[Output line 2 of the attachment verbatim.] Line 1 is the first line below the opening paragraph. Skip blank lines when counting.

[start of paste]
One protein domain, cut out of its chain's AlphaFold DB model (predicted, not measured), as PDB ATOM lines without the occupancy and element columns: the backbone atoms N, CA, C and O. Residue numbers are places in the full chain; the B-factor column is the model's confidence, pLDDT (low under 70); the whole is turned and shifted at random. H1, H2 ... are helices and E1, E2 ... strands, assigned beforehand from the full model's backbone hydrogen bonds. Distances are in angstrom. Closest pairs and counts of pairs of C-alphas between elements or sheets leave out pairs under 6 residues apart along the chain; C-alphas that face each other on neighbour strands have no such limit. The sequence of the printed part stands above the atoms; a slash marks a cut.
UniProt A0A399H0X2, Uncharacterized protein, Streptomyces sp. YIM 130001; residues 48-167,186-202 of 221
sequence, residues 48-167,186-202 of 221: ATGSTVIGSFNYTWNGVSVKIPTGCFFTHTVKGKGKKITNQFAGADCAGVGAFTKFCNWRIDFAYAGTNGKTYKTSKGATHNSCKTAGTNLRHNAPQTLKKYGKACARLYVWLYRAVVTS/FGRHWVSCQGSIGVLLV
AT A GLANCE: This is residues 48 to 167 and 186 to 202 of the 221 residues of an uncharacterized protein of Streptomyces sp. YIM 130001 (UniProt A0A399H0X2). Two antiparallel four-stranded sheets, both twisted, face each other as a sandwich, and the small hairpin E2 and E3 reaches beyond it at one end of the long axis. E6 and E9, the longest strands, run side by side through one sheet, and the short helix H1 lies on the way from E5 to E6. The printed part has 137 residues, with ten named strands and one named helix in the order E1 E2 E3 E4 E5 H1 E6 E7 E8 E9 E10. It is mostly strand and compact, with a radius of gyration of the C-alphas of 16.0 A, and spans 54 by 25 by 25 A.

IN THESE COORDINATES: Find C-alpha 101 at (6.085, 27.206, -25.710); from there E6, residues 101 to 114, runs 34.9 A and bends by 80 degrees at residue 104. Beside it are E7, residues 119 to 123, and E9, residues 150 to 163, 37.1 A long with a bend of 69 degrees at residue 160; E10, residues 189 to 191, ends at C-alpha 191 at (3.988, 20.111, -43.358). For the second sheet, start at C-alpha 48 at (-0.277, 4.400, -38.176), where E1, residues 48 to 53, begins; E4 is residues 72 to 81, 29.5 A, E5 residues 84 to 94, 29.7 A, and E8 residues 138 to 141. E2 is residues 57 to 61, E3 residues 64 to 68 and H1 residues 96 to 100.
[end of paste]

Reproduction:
sequence, residues 48-167,186-202 of 221: ATGSTVIGSFNYTWNGVSVKIPTGCFFTHTVKGKGKKITNQFAGADCAGVGAFTKFCNWRIDFAYAGTNGKTYKTSKGATHNSCKTAGTNLRHNAPQTLKKYGKACARLYVWLYRAVVTS/FGRHWVSCQGSIGVLLV